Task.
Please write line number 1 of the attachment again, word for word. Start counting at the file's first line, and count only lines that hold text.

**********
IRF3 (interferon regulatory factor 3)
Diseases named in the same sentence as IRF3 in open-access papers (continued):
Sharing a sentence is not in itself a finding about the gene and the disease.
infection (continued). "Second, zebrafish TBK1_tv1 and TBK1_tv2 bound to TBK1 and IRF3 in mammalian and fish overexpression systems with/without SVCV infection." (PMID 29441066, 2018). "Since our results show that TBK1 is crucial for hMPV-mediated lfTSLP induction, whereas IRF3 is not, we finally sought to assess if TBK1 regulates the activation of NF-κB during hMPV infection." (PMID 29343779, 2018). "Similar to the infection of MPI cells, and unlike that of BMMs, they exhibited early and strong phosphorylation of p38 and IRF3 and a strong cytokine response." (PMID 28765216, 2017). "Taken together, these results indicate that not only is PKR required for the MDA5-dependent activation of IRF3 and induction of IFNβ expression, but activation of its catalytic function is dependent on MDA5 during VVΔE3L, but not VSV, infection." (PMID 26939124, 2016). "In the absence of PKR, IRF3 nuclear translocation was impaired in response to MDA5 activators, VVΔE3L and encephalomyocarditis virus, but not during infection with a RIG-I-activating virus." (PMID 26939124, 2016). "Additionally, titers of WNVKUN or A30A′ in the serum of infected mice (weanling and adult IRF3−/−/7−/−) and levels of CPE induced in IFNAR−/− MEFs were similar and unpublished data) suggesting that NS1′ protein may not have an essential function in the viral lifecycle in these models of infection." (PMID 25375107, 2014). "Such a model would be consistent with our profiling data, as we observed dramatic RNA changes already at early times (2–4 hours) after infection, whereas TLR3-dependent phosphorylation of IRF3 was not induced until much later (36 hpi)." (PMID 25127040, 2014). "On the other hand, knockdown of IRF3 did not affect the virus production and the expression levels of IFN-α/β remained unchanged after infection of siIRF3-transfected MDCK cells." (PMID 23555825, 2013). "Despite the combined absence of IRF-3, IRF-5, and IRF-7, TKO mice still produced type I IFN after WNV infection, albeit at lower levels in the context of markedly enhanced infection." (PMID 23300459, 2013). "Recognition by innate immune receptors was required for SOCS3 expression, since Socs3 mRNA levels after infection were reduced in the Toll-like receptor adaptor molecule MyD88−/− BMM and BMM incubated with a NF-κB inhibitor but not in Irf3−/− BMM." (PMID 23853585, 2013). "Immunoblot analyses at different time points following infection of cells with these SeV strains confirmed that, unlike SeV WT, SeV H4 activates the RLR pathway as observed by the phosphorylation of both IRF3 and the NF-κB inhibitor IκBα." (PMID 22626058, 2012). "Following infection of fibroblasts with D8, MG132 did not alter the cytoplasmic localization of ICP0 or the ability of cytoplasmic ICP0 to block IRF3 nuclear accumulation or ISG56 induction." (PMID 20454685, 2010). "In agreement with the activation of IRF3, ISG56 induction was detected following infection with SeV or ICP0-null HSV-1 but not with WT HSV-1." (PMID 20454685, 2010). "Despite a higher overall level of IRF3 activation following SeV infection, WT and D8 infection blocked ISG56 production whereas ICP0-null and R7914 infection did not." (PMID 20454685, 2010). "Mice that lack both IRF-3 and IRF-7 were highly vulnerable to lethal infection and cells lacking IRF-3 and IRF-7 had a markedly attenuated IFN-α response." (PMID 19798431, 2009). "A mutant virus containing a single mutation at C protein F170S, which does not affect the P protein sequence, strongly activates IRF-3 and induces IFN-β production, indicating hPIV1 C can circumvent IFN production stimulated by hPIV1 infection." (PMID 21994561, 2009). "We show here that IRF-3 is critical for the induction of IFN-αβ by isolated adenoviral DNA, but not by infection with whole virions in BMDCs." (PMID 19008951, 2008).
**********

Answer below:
IRF3 (interferon regulatory factor 3)